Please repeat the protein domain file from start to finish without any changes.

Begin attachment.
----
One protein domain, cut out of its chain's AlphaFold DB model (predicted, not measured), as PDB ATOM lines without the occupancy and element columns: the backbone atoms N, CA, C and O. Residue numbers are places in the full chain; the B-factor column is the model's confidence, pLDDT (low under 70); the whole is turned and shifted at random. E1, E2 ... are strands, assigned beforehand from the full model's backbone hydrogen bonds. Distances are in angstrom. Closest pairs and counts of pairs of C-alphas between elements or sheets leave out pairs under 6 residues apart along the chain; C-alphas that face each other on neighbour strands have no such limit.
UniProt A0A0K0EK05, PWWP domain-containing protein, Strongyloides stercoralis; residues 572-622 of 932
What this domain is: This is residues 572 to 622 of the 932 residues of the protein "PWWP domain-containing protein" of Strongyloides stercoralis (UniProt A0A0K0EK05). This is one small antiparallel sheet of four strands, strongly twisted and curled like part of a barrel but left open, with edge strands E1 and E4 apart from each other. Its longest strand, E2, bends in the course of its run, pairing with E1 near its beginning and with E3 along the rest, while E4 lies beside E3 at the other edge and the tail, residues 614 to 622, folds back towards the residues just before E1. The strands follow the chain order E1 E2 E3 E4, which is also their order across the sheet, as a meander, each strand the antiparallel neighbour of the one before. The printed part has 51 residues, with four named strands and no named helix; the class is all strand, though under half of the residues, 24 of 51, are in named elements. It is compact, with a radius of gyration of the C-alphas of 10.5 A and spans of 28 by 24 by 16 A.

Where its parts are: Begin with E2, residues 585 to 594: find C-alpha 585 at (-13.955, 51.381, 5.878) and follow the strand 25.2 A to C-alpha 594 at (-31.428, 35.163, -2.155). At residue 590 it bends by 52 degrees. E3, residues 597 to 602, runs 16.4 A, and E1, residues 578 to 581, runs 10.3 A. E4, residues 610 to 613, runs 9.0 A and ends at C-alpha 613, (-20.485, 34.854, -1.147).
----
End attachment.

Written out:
One protein domain, cut out of its chain's AlphaFold DB model (predicted, not measured), as PDB ATOM lines without the occupancy and element columns: the backbone atoms N, CA, C and O. Residue numbers are places in the full chain; the B-factor column is the model's confidence, pLDDT (low under 70); the whole is turned and shifted at random. E1, E2 ... are strands, assigned beforehand from the full model's backbone hydrogen bonds. Distances are in angstrom. Closest pairs and counts of pairs of C-alphas between elements or sheets leave out pairs under 6 residues apart along the chain; C-alphas that face each other on neighbour strands have no such limit.
UniProt A0A0K0EK05, PWWP domain-containing protein, Strongyloides stercoralis; residues 572-622 of 932
What this domain is: This is residues 572 to 622 of the 932 residues of the protein "PWWP domain-containing protein" of Strongyloides stercoralis (UniProt A0A0K0EK05). This is one small antiparallel sheet of four strands, strongly twisted and curled like part of a barrel but left open, with edge strands E1 and E4 apart from each other. Its longest strand, E2, bends in the course of its run, pairing with E1 near its beginning and with E3 along the rest, while E4 lies beside E3 at the other edge and the tail, residues 614 to 622, folds back towards the residues just before E1. The strands follow the chain order E1 E2 E3 E4, which is also their order across the sheet, as a meander, each strand the antiparallel neighbour of the one before. The printed part has 51 residues, with four named strands and no named helix; the class is all strand, though under half of the residues, 24 of 51, are in named elements. It is compact, with a radius of gyration of the C-alphas of 10.5 A and spans of 28 by 24 by 16 A.

Where its parts are: Begin with E2, residues 585 to 594: find C-alpha 585 at (-13.955, 51.381, 5.878) and follow the strand 25.2 A to C-alpha 594 at (-31.428, 35.163, -2.155). At residue 590 it bends by 52 degrees. E3, residues 597 to 602, runs 16.4 A, and E1, residues 578 to 581, runs 10.3 A. E4, residues 610 to 613, runs 9.0 A and ends at C-alpha 613, (-20.485, 34.854, -1.147).